In October 2020, bleak numbers from the national Bureau of Labor Statistics showed 2.2 million women had left the workforce during the pandemic. One way to make up this lost ground is to look to other women, and Oregon has many creating their own ladders instead of climbing existing ones.
Take a look at Jaime Schmidt (above left), founder of Schmidt’s Deodorant. In seven years, she went from taking a craft class on how to make shampoo to selling her company to Unilever in a nine-figure deal. Now Schmidt is helping others do the same with her playbook Supermaker. A longtime Portlander who recently relocated to San Diego, she also created Color, a firm that invests in women- and BIPOC-owned businesses.
Brazil-born Junea Rocha (second from left)—cofounder of cheesy snack brand Brazi Bites, which now does around $25 million a year in revenue—also emphasizes the importance of lifting other women. In a blog series for Forbes, she credited Lisa Clark of Petunia’s Pies & Pastries for helping her get into Whole Foods and urged those who enjoy success to share connections and advice with others.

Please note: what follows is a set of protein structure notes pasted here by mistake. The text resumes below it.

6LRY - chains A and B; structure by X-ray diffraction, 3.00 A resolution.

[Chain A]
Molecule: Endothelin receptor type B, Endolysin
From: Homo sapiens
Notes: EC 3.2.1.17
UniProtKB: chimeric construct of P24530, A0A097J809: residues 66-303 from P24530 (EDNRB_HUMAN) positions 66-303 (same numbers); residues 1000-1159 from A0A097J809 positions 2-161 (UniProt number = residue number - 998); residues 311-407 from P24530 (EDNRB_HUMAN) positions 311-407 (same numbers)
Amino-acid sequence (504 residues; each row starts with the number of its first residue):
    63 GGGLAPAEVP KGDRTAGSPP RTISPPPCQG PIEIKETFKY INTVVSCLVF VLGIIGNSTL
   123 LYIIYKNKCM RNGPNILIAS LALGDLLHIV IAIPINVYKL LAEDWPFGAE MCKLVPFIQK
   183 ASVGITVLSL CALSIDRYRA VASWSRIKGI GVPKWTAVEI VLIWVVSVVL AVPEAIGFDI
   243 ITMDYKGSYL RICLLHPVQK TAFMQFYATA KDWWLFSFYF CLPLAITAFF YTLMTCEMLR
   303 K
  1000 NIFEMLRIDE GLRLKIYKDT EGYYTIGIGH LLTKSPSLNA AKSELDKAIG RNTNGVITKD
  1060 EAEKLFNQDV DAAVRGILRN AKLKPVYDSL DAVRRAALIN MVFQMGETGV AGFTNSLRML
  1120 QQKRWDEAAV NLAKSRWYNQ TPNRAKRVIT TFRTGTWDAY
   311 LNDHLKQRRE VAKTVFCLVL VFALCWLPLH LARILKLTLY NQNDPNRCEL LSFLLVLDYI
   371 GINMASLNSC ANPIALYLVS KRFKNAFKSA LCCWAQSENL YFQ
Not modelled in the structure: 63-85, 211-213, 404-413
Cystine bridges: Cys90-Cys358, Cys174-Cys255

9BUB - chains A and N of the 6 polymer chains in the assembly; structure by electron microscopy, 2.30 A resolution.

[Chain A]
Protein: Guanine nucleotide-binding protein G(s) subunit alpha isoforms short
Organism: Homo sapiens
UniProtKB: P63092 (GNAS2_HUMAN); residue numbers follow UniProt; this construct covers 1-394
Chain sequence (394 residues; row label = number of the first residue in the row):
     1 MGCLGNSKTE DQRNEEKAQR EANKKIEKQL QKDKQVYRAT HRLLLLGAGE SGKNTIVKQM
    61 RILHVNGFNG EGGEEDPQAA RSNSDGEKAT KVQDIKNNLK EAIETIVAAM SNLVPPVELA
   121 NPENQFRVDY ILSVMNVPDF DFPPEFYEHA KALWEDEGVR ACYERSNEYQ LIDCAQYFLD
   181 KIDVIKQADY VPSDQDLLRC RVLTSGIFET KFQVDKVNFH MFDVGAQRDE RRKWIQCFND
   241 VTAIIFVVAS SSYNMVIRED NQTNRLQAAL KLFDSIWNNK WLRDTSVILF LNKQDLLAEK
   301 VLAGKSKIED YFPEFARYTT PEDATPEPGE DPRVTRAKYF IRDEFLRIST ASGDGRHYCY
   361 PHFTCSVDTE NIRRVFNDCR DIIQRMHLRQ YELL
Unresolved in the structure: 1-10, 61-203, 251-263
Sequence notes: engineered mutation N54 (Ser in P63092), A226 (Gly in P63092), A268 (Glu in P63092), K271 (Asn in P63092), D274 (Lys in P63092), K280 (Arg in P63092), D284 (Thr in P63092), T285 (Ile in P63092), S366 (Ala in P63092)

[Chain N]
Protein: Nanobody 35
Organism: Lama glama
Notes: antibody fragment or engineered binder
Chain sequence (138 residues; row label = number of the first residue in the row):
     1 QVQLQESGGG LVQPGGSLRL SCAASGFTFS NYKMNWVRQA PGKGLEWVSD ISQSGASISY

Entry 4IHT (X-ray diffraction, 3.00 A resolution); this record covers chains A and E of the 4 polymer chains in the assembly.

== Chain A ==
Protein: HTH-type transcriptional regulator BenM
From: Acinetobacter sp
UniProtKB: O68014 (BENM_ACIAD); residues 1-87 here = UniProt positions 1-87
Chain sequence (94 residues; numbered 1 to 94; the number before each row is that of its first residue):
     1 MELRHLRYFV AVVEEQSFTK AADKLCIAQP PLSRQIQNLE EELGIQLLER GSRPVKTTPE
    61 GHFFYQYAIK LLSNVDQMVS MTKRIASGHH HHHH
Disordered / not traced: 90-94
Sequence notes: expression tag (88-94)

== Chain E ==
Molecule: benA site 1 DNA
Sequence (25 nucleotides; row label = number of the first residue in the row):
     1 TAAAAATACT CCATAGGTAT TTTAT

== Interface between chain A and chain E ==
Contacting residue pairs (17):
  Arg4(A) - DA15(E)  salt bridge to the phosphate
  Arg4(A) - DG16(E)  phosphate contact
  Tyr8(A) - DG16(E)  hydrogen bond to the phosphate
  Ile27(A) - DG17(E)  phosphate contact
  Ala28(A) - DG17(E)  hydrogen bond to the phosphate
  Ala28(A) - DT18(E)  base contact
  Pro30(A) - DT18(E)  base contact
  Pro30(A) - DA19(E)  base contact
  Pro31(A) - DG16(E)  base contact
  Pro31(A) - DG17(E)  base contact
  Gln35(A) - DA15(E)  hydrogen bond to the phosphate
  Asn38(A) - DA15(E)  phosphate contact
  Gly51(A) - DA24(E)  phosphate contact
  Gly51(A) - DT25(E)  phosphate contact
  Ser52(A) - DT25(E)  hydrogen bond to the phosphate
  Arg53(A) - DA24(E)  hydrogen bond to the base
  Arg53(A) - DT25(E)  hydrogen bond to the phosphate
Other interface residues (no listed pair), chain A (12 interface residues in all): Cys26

Support is key not just for those helming the business but for the whole team. Pat Welch (second from right), CEO of recruiting and staffing agency Boly:Welch, regularly hosts female business owners at her house for networking, and this year produced a free conversation series for her team and local business leaders.
Lynn Le (right), CEO of women’s boxing brand Society Nine, won an Oregon Entrepreneurs Network award last year for “resilience, adaptability, good teamwork, and gifted leadership.” All goals Le strives to hit, with this question always at the forefront of her mind: “How do I want to serve my team so that they can be the best and unlock their biggest potential as well as help build this great thing with me?”